The Atari XE Game System started out as just that, a game system. Once Atari released an add-on keyboard for it though, the keyboard turned it into a full-fledged Atari 8bit computer, that had the same ports and capabilities as the rest of the 8bit line, including being able to use the same disk drives and such. When the keyboard was not attached the system would come up with Missile Command which was built into ROM. When the keyboard was attached the system would come up with Atari Basic. The system was packaged with console, keyboard, joystick, light gun and several software packages. The graphics are slightly improved over earlier versions, and since this is the only one of the Atari 8bit line to have a detachable keyboard, the normal function keys, such as RESET and SELECT, are located on the system unit itself, vice the keyboard. The XE has a single exposed cartridge slot on top, two joystick ports and a single general purpose I/O port. The cartridge slot was enhanced and intended as a replacement for the PBI used in the XL series. The case is grey, more in the style of the ST line of computers, with pastel colored function keys that are round and oversized. The XEGS was released in November 1987.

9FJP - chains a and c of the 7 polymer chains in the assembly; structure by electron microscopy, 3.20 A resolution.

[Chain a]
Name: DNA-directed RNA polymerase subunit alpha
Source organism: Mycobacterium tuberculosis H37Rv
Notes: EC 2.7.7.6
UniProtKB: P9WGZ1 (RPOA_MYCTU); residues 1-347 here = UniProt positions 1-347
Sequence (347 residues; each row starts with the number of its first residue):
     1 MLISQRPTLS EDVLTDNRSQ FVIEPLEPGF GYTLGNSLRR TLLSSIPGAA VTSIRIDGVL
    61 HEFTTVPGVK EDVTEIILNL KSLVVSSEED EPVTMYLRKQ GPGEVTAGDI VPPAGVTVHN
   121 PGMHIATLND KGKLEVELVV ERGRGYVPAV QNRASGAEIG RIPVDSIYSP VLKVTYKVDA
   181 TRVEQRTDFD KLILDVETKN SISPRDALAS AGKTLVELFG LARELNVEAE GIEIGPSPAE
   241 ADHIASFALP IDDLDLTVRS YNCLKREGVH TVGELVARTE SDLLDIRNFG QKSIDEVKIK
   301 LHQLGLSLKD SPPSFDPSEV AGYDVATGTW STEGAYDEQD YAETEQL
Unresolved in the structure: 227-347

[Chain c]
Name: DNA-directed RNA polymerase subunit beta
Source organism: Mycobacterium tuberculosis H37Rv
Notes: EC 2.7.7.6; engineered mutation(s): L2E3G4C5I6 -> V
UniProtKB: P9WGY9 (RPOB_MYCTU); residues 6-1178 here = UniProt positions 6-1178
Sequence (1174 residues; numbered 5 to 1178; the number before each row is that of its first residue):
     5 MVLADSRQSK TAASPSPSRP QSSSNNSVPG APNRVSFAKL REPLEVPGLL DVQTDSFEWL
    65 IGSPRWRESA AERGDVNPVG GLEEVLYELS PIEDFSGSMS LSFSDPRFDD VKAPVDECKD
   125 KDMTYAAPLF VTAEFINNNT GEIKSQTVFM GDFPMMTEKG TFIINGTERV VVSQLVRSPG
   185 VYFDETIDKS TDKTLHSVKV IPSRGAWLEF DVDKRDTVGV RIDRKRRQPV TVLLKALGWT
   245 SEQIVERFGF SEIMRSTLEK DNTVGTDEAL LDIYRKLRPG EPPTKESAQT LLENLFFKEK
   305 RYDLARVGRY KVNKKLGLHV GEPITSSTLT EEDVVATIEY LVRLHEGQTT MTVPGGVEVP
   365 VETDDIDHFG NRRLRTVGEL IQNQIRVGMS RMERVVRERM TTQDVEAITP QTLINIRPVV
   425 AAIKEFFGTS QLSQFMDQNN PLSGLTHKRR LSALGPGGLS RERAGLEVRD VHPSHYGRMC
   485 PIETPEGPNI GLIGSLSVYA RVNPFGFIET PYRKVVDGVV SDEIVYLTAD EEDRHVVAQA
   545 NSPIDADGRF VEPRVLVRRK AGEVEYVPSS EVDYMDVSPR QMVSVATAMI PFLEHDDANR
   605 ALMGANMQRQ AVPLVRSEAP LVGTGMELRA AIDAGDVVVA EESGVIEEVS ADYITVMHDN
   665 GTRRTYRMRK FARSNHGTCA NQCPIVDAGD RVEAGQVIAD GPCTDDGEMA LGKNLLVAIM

The Atari XE or “XEGS” was basically an Atari 65XE in a console case. While it was marketed as a console/computer hybrid, it was viewed as neither by the majority of people and often times completely ignored by gaming historians. Since it is basically identical to Atari’s line of XE computers inside, and even came standard with a keyboard, many don’t consider it a system. But, with the inclusion of 2 joystick controllers and a light gun (available with the purchase of “Bug Hunt”), this cartridge based “computer” must be considered a system by the serious collector. Using a TV as its primary display, a built in version of Missile Command, and interchangeable games on cartridge format, this unit meets every criteria set forth to be a video game console. Since this system was able to play all compatible games from previous console releases, and it’s 400/800 computer line, it was advertised as having the largest library of games available for a home console. But Nintendo wasn’t too fond of this statement since they didn’t feel it was entirely true. A lawsuit launched against Atari by Nintendo quickly ended this ad campaign by Atari, and Nintendo resumed it’s steady climb to the top. Jack Tramiel was more fond of the XEGS, but seeing Nintendo’s rise to power prompted him to release the previously shelved Atari 7800. While many viewed this as the only appropriate thing to do, the XEGS would all but die because of it. While it boasted a different library of games, the XEGS was still an older console with more of a “computer feel” then the 7800 had. Home gamers weren’t looking for a computer, they wanted a console. And now with the introduction of the Atari 7800, not only was the XEGS competing with Nintendo, it was competing against it’s own company. With this type of marketing, it’s no wonder Atari failed. With a large library of quality games and quality construction, the Atari XEGS should have done better then it did. But with resources stretched as thin as they were, and an eminent saturation of the market, gamers chose to back the NES or SMS instead of the Atari consoles.
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